Posted by Matt on 10/18/2014 - 06:59
My son’s fourth-grade homework may challenge me more as a parent than it does him as a student. I know the material well enough, but I frequently find myself stuck between getting him to the right answers and getting him to the right concepts. In the context of math homework, this frequently means sending him back to reread instructions or to the glossary to get a clearer definition of a term. Math, short of calculus at any rate, provides very little gray area between right and wrong answers. Written work knows no such boundaries, and my unwillingness to overlook even the tiniest grammatical inconsistencies is both an occupational hazard for me and, I suspect, a source of anxiety for him.
Nobody would suggest a fourth-grade writer ought to pass his work by a professional editor before handing it in. The editorial process discourages professionals from time to time, so making it constructive for a nine-year-old is a challenge. I know our aim is well short of publication-quality writing, but that leaves a wide-open territory in which to draw the line. Editing with a light touch in order to preserve the writer’s voice is nothing new, but with kids this age, finding any kind of coherent voice is part of the project. Lead them too much and you end up imprinting your own voice over theirs or, worse, taking over their project. Still, I can’t very well let him wander aimlessly.
One of my college writing professors advised us to write both profligately and carefully. You write with the understanding that once you get to the revision stage you will toss out the majority of your work. If you do otherwise, your revision process is broken. At the same time, though, every word you commit to paper should be written as you’d like to see it set out in a future literary anthology collecting the great writers of your time. Write with purpose and clarity, in other words, but don’t get so hung up about the details that you fail to write. Or, perhaps better, chase perfection at all times, even while realizing you won’t achieve it.
The other day when I sent my son back to revise a word problem he had written as part of a math assignment, he suggested I was “asking for perfection.” I explained that, while I didn’t expect his work to be perfect at all times, I did expect that he would at least aim in that direction. A word problem may be math, but it still has to articulate its problem clearly, with proper sentence construction.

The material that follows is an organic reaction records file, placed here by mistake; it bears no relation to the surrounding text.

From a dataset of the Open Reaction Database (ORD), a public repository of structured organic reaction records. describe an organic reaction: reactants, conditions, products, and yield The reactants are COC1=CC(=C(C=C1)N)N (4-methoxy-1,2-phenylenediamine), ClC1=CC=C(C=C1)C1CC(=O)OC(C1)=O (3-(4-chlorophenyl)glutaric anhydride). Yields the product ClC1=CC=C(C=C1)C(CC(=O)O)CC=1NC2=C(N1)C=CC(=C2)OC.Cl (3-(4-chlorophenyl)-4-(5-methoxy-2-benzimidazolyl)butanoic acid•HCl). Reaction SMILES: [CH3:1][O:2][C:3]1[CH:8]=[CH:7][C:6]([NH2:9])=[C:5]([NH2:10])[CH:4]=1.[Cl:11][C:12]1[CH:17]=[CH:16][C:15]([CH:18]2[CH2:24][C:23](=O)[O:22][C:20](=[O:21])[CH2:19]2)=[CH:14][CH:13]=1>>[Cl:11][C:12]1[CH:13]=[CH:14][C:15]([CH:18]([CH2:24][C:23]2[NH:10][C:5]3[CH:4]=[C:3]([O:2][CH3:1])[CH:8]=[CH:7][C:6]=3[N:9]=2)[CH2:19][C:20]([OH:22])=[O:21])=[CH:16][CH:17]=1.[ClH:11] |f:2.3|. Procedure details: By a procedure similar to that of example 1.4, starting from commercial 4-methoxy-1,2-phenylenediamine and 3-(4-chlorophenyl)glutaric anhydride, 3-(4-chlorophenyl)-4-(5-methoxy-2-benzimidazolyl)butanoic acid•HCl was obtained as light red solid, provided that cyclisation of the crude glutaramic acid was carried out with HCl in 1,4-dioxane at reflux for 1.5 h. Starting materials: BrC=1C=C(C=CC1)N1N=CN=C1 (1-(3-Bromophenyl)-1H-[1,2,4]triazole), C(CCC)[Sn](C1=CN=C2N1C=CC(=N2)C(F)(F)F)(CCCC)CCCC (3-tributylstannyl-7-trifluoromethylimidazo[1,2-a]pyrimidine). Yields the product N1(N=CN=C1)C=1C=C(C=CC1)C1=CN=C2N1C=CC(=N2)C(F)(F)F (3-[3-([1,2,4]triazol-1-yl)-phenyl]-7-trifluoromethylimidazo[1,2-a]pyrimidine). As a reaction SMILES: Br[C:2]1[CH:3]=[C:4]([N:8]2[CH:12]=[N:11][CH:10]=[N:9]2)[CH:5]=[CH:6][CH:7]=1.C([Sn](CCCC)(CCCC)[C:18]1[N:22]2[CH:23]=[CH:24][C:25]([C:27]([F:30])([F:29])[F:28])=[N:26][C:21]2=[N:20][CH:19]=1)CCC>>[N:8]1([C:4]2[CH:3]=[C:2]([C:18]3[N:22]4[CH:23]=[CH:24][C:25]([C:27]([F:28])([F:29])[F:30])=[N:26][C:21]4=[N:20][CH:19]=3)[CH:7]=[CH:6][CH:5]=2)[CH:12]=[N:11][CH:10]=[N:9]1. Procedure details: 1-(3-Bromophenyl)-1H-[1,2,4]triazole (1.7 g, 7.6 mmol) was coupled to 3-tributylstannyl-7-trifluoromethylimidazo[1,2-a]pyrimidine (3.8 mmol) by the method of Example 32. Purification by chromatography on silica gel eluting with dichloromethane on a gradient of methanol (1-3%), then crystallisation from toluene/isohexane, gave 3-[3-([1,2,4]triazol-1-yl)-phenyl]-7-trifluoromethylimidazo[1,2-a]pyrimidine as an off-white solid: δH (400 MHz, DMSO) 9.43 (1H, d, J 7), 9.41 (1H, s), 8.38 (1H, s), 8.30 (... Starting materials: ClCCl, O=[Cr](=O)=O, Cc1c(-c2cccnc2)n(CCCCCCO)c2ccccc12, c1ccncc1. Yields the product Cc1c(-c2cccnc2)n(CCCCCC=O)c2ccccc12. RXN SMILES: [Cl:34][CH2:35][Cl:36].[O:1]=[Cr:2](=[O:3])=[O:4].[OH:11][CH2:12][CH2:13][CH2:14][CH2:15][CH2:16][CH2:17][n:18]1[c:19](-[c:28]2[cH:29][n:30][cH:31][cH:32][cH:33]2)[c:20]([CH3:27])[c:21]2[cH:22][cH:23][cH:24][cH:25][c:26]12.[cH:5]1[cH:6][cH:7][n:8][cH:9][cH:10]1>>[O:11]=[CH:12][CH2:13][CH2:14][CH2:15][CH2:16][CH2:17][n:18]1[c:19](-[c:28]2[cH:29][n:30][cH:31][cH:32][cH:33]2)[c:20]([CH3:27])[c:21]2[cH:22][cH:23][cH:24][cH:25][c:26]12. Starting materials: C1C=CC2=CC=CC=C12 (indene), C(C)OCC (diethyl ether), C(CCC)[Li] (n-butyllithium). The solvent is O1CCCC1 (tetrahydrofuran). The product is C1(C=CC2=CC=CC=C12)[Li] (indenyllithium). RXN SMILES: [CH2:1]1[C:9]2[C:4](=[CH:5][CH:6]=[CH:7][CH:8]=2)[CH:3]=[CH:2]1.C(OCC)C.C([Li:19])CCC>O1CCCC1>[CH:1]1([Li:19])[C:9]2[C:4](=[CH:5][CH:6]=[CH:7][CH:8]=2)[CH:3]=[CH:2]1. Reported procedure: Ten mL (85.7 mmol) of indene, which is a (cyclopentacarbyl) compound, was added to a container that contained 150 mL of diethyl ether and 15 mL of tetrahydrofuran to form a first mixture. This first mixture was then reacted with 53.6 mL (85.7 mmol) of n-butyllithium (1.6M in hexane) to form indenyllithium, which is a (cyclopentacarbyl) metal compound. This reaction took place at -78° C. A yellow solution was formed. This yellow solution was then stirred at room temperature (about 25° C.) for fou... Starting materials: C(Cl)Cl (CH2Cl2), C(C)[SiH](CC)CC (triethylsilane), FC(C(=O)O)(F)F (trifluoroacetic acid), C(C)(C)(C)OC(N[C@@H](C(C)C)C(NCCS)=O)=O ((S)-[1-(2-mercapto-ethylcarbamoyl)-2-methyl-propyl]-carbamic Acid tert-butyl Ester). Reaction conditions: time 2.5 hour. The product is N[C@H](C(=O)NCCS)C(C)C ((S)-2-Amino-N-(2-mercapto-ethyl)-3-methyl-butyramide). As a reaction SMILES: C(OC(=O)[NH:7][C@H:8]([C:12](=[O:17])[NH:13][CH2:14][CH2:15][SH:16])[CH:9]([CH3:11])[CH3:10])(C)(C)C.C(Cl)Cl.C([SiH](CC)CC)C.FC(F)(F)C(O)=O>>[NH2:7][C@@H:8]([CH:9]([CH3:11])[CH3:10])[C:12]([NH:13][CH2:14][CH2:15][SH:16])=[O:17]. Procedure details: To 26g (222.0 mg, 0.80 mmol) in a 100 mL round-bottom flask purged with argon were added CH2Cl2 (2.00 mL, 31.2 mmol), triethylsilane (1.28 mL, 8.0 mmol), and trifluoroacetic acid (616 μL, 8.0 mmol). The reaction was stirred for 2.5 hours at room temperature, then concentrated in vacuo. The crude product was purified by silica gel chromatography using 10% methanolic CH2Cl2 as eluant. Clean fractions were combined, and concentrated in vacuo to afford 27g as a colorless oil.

As a hedge against being too picky, I enlist my wife to join the editorial team on our son’s writing projects (again with the overkill, but again: occupational hazard). We work with him to revise his work, and to manage his expectations so that once he’s fixed one round of issues the appearance of the next round doesn’t come as a surprise. And there is always a next round, because any written work could be a little better, whether written by an elementary school student or a working novelist. This lesson—that work can be good enough to hand in without being the best one can produce—sinks in slowly, if ever. I believe it also makes a lot of people dislike writing. I could say that fourth graders are just learning nuance, but in reality I think most adults only cope with it in small doses. Binaries—finished or unfinished, right or wrong, good or bad, inbox or outbox—are much easier to handle. We’d rather finish the project and move on than let it stew endlessly. Writers tend to do the latter compulsively.
In the end, I try to use what I call the Crossword Puzzle Rule: a good puzzle challenges you and stretches your mind in ways that make you feel intelligent, rather than stumping you in ways that make you feel stupid. I stow my red pens and copyeditor marks, and the two (or three) of us sit down together and look at things sentence by sentence. We focus on the inner kernel of what my son wants to say, and help him look for the clearest, easiest way to say it. I try to attack grammar via general rules, focusing on the biggest issues first (verb tense agreement, for example). I try to give him open-ended choices to keep his voice engaged and to keep myself from taking charge of sentence rewriting the way I would on a professional project.
It’s hard work for all of us, though for now I’m pretty sure my son only sees it as a set of Sisyphean tasks set for him. I remember rolling that boulder back to my desk every weekend as a kid, struggling through an essay without quite knowing how close a final draft might be. The process hasn’t changed, but somewhere along the line I grew to love it. That’s the difficult balance point here, the thing his teachers, my wife, and I want to teach that lies underneath the mechanics of drafts and language. There’s no way to make writing less like work, but the work itself can be enjoyable. As an old hiking friend used to say, if you love the summit you’ll be happy for twenty minutes to an hour, but if you love the climb and the descent, too, you’ll be happy all day.